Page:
we have no choice but to face this<br />

simple fact if we are to succeed in the<br />

future.<br />

In order to truly reach decision makers,<br />

whose outlook seldom extends<br />

beyond 10-20 years, an important<br />

point that we will have to keep stressing<br />

is the fact that preserving intact<br />

ecosystems and biodiversity makes<br />

sense not only from an ecological, but<br />

also from an economic and geostrategic<br />

point of view. A recent major<br />

international study by UNEP draws<br />

attention to the global economic benefits<br />

of biodiversity and ecosystem<br />

services to the economy, to society<br />

and to individuals, while highlighting<br />

the growing costs of biodiversity<br />

loss and ecosystem degradation. The<br />

report clearly shows that the cost of<br />

sustaining biodiversity and ecosystem<br />

services is much lower than the<br />

cost of allowing biodiversity and<br />

ecosystem services to dwindle, as all<br />

human wellbeing and activity ultimately<br />

rests on the pillars of natural<br />

wealth. Biodiversity, the variety of life<br />

on Earth, sustains the living networks<br />

and systems that provide us all with<br />

health, wealth, food, fuel and the<br />

vital services our lives depend on.<br />

For example, rainforests in the tropics<br />

are essential components of the<br />

global precipitation cycle, which in<br />

turn allows for large crop yields in<br />

more temperate regions. Biodiversity<br />

is a key component of this cycle not<br />

only through the trees that make up<br />

rainforests, but equally through the<br />

animals and microorganisms without<br />

whose activities (e.g. seed dispersal;<br />

breaking down dead plant matter)<br />

the forest would collapse within<br />

years. If this system were to break<br />

down because of manmade destruction<br />

of rainforests, the consequences<br />

would go far beyond food shortages.<br />

Another example is the role of fisheries,<br />

on which one fifth of the world<br />

population depend as their main<br />

source of protein. Human -dominated<br />

marine ecosystems are experiencing<br />

accelerating loss of populations and<br />

species, mostly due to overfishing,<br />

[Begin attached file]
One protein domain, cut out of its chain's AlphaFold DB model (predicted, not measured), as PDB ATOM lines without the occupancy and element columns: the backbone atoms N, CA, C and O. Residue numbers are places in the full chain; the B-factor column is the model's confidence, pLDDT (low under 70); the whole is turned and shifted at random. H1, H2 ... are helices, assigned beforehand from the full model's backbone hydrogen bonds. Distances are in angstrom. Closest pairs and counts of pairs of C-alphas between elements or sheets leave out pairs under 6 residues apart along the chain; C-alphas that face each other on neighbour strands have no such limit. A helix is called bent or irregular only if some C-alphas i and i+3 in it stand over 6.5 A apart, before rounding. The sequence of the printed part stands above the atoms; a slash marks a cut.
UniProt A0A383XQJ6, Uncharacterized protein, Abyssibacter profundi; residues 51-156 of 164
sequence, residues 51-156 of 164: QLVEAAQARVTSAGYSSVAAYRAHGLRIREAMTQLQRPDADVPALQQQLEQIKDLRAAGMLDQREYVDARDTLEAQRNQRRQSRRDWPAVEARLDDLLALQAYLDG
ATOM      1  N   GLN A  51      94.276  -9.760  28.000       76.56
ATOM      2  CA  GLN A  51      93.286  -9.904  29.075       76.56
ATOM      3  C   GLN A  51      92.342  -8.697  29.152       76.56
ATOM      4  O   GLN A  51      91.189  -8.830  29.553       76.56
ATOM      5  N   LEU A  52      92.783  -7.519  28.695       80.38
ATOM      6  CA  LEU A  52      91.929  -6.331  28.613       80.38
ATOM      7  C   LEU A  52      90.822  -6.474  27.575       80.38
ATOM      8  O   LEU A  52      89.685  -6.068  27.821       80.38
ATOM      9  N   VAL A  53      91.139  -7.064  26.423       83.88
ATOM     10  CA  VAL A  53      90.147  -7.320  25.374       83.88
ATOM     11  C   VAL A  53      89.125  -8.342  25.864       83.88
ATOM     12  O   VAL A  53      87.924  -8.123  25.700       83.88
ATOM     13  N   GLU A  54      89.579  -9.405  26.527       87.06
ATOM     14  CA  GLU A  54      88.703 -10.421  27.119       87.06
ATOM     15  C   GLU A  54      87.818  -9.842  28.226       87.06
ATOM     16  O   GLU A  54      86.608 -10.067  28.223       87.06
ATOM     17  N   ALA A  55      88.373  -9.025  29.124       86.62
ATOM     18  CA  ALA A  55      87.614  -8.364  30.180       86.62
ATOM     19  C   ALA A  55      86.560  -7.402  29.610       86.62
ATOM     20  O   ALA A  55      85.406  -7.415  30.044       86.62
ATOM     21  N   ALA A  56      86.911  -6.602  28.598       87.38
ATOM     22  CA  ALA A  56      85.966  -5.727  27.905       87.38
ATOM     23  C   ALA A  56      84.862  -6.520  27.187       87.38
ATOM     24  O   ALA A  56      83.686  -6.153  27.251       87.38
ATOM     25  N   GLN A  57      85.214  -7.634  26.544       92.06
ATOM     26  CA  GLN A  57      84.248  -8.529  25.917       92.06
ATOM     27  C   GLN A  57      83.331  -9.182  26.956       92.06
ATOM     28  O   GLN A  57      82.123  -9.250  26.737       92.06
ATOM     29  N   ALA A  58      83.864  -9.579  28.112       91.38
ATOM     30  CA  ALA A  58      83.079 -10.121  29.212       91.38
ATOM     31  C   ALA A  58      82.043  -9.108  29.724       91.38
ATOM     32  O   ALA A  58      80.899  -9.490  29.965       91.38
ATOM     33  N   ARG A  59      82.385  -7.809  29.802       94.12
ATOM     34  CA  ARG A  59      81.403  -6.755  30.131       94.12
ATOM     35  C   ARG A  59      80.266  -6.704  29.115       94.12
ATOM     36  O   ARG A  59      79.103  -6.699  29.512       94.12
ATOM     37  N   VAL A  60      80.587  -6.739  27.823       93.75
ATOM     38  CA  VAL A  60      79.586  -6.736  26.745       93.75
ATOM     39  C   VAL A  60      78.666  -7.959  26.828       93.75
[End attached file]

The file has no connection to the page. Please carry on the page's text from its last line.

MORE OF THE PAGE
with wealthy countries being most<br />

to blame. Science indicates that restoration<br />

of biodiversity through the<br />

establishment of large, strictly enforced<br />

no -catch zones would greatly<br />

increase productivity of the world’s<br />

oceans. This again demonstrates the<br />

principle that the cost of sustaining<br />

biodiversity is tiny compared to the<br />

mid ‑ to long ‑term benefits.<br />

Beyond these systemic values of biodiversity<br />

and species, there are also<br />

various other benefits to be derived,<br />

for example through ecotourism<br />

and the associated developmental<br />

opportunities – think of the famous<br />

Mountain Gorilla watching in Rwanda<br />

and Uganda or the many jobs created<br />

by safari tourism. Encouraging and<br />

supporting the development of such<br />

alternative livelihoods that do not<br />

undermine ecosystem services, for<br />

example also beekeeping and sustainable<br />

agriculture, is a way to help<br />

maintain the integrity of habitats.<br />

In an ideal world, animals and ecosystems<br />

would of course be protected<br />

for their own sake and intrinsic worth,<br />

not because of their economic value.<br />

However, we must use all tools at<br />

our disposal, and economic arguments<br />

tend to attract the attention<br />

of people who may otherwise view<br />

biodiversity conservation as a “soft”,<br />

neglectable topic. As I noted with<br />

interest, this conference will go into<br />

some detail on this topic, with the<br />

economics of biodiversity conservation<br />